What is cyberpunk? While it is hardly as problematic a term like steampunk, which is a tempest in a teapot in of itself, it is a genre that gets plastered on quite a few series for mostly cosmetic reasons that often miss the point of the purest essence of the classification.
Therefore I am going to say that to be a full cyberpunk series you need to simultaneously fulfill two requirements. The first is the proliferation of cyber-technology. Cybernetics and Cyberspace should be fairly ubiquitous in the setting. While in many ways we are living in parts of the cyberpunk future laid out in things like the Sprawl Trilogy any contemporary cyberpunk work should be set in the not too distant future where our present information technology infrastructure is even more omnipresent. There should be more advanced augmented reality, more complex and sometimes totally cosmetic integration of man and machine, and a totally ubiquitous internet. The technology should advance with the march of science.
The second part is there should be a fairly oppressive divide between haves and the have-nots with a distinct air of dystopia. The rich should live in luxury and decadence with a technological regime that supports them. At the same time the down and out live in a paradox. While they have progressed a good deal with the ubiquitous nature of technology their lives should actually be worse since they have lost so much freedom and security. Also the gap between the poor and the rich should be astronomical with the resentment on both sides being equally intense.
You see that in all the classic cyberpunk novels like Neuromancer and Snow Crash, RPGs like Shadowrun and Cyberpunk 2020, and anime like Serial Experiments Lain and Ghost in the Shell. So our question here today is how much does PSYCHO-PASS fit into this two-part model. Does it have a cyberpunk flavor or is it full-immersed in the genre?
Well for one thing it is clear that the technology has clear progressed beyond what we have today while still being within the realm of reasonable advances. I’m leaving out talking about the Sibyl system itself as that really is more part of the dystopian section of the post. While it is clearly a piece of hyper-technology it is much more a piece of societal commentary than anything else.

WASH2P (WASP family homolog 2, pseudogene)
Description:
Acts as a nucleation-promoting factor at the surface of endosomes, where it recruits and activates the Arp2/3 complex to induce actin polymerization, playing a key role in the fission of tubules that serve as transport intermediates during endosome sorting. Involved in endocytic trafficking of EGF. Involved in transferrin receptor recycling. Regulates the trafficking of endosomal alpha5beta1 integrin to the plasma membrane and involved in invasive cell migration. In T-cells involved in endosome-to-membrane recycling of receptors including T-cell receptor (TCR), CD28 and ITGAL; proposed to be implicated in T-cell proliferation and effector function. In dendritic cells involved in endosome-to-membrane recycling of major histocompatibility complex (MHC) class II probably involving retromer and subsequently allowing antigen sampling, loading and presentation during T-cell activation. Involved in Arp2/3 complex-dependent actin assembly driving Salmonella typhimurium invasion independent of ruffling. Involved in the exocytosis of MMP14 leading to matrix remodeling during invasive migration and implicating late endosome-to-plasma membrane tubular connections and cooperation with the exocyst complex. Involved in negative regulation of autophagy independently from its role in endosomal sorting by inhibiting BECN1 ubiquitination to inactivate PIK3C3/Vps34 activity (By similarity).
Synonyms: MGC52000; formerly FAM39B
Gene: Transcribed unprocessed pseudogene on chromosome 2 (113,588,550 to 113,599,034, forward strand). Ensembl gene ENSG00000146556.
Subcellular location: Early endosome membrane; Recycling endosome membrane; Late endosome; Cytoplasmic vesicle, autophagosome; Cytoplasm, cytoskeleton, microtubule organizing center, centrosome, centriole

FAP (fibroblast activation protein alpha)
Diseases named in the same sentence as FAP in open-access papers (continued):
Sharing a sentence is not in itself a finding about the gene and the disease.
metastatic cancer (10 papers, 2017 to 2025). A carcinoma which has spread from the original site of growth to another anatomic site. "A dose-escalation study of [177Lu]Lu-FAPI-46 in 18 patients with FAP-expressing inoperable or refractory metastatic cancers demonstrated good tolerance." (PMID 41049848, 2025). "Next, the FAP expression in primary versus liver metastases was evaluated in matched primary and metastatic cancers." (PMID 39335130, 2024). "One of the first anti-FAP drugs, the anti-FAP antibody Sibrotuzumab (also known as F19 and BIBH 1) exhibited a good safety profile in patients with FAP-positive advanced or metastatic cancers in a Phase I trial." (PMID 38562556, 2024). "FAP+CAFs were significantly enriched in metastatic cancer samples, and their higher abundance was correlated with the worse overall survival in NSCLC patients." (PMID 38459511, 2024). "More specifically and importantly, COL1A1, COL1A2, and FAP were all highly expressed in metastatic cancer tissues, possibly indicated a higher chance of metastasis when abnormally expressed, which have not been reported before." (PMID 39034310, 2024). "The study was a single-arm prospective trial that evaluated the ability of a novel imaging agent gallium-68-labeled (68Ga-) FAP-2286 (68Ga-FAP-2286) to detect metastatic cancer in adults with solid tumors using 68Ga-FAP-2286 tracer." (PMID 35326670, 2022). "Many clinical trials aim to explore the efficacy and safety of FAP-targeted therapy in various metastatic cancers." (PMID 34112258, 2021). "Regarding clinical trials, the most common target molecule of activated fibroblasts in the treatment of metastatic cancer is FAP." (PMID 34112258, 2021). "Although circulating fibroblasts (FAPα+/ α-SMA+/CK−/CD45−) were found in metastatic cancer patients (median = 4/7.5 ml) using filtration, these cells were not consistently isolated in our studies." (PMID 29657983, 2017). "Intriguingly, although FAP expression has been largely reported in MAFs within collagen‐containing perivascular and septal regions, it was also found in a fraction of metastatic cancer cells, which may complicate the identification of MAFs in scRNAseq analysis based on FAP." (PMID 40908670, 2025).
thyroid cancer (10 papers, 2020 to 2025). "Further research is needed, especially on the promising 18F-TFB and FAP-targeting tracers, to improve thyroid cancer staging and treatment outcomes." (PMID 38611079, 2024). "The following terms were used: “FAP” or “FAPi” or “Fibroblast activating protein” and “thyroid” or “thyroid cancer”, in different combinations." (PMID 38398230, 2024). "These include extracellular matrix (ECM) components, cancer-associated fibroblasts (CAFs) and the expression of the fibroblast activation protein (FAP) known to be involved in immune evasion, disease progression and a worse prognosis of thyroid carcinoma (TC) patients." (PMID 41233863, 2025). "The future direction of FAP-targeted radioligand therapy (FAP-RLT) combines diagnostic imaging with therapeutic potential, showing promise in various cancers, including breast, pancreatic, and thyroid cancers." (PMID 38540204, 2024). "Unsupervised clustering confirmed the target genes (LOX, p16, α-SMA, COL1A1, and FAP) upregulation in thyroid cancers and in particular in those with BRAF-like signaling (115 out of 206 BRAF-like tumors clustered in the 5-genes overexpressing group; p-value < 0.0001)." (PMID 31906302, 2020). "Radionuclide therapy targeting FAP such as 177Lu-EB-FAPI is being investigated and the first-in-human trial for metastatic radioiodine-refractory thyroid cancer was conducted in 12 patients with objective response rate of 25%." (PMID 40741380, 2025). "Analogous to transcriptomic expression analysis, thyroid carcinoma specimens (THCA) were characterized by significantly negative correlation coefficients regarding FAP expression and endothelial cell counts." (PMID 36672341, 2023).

Long gone are the headjacks of old in these high-tech futures. Even the recent version of Shadowrun has introduced the idea of a wireless Matrix. No longer do we see outdated notions of people plugging their brains and flying around in cyberspace while being fried by killer ICE. While virtual reality datascapes are still present in the world of PSYCHO-PASS they are far more pedestrian and commercial than your old school matrix. People browse these networks like you would in the modern age. There are distinct dangers of cyber crime, identity theft, and the general exposure of an increasingly information accessible society but networks and cyberspace are no longer the domain hackers and crackers.
All the standard cyberpunk trappings are there. Everyone is constantly connected to the Internet. Akane’s apartment has an rudimentary AI and holographic technology. There is even virtual reality in the form of CommuFields as well as readily integrated augmented reality as a part of everyday life. Tomomi Mazaoka is show to have a cybernetic arm and Toyohisa Senguji is a full conversion cyborg. Shion Karanomaori fulfills the standard hacker role although everyone is shown to have at least some basic competence with using the network technology of the time. There are even security drones and artificially intelligent robotic hunting dogs. The standard weapon of the Public Safety Bureau, the Dominator, is clearly a sci-fi weapon with its stun setting and disintegration mode. Even the reliance on hyper-oats shows a genetically altered diet that makes something as basic as food part of this setting.
People today currently have phones in their pockets with more power than the computers they used to send a man to the moon. So while in old school and modern cyberpunk this network technology in omnipresent we have seen it evolve from this almost unknowable fringe technology that saturates the world to this ubiquitous staple of everyday living. As the technology in cyberpunk worlds becomes more and more real it has gone from being a dangerous stranger to an equally hazardous but more friendly companion like a twisted immediate family member. Now the danger is something we know and have grown accustomed to. The immediate threat is gone but the real menace still remain.